You may know it by one of its many other names: French ditch, or perimeter, land, rock, rubble, or blind drain. Whatever you call it, a French drain serves a simple purpose: to collect water and direct it away from your home or other structure such as a garage, guest house or building. If you are facing recurrent drainage issues on your property, you may need a French drain to effectively remove that excess water and get it away from your foundation. Avoiding damage to your property, particularly your foundation and basement, is the main purpose of a French drain. By association, it can also help prevent erosion and other problems that can spell disaster for your home down the line.
In essence, a French drain is a pipe inserted into the ground to collect rain water. Often used for yards and basements that suffer ongoing drainage problems, they have the ability to transport excess water to low-lying areas where that moisture can do the least damage. The pipe itself is wide, perforated with holes, angling downward under the ground where gravity can help with most of the work. On top of the pipe is gravel, which allows for better flow of water than dense soil.
Interesting side note: the name didn’t come from the country; rather, it was named after Henry French, a judge and farmer in Concord, Massachusetts, who talked about his revolutionary idea in an 1859 book about farm drainage, says HouseLogic.
Wondering if you’re a good candidate for drainage system installation? You should consider having one installed if you:
Putting a French drain in the yard could solve your problems. A qualified contractor can place your French drain in one of two places: either on the outside of your home or on the inside. However, you don’t see too many of the indoor types here in California, as they must be installed in a basement and few homes have those. In addition, French drains can also draw water from retaining walls.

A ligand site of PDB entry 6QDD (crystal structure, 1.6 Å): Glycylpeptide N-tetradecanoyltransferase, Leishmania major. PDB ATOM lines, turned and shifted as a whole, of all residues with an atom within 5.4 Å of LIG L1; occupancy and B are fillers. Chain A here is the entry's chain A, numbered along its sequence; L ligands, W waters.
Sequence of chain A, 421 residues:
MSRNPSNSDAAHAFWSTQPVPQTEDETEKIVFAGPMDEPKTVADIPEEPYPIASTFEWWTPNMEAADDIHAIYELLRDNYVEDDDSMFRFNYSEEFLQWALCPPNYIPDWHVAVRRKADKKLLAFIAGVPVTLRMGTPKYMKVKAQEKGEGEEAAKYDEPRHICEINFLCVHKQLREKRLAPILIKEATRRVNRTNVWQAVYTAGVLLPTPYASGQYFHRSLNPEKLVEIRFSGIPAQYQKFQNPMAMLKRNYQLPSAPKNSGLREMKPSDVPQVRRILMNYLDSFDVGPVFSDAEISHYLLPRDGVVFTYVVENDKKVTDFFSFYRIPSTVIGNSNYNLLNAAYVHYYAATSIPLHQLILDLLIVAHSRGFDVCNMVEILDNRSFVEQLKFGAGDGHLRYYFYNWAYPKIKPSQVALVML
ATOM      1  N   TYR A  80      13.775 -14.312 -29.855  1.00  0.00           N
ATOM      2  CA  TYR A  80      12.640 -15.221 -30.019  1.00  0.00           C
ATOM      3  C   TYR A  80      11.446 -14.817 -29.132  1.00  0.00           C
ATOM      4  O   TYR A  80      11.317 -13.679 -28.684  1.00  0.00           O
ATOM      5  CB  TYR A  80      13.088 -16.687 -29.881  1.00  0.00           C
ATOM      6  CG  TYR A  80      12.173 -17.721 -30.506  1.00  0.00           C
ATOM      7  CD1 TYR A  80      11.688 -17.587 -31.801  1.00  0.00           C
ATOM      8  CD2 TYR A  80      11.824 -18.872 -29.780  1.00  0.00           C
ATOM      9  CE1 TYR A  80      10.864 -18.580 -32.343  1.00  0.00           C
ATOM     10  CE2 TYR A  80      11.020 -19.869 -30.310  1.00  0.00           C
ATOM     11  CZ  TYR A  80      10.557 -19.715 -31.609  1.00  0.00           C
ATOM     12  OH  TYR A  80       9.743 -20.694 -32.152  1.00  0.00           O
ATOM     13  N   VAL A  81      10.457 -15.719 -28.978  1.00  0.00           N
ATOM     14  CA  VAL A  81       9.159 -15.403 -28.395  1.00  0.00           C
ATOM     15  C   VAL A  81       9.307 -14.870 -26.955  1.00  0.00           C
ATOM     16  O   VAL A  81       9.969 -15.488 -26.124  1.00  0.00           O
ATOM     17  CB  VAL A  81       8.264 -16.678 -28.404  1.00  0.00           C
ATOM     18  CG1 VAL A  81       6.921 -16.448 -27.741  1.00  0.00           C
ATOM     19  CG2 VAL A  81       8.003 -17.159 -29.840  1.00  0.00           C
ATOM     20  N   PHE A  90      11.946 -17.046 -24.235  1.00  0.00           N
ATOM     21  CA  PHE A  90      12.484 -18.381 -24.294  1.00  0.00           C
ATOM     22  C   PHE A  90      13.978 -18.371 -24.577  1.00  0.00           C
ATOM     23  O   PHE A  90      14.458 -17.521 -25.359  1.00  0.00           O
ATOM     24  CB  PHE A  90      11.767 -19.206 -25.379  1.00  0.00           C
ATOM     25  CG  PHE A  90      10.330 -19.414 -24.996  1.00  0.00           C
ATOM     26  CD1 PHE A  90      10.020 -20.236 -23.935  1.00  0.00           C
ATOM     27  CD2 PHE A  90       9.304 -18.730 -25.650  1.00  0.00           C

So why should you consider a French drain over other drainage options like gutters and downspouts? French drains feature many benefits, including:
While they certainly have many over-riding benefits, French drains aren’t without their drawbacks, including:
So, you’ve made the decision to install a French drain in your yard. Now what? First, you place a call to CXC Contracting to schedule your free inspection. Never attempt this project as a DIY. Just look at the dangers above and you’ll be reminded why it’s imperative for someone skilled in French drain installation to tackle this.
We will visit your property, inspect the problem, and suggest an exact path for the drain. Placement will need to be at the point where it will carry away the most amount of water, all while avoiding exterior water pipes and sewer channels. Generally, a good exit point for a French drain is in a sunny, low-lying area, directed away from any neighboring properties.
Will and his company did an outstanding job retrofitting my 6 apartment buildings. I had several other companies bid this project but was won over by his knowledge and honesty. He listened to what i was concerned about, assured me he would he take care of everything and did everything he said he was going to do…and then some. I highly recommend him.
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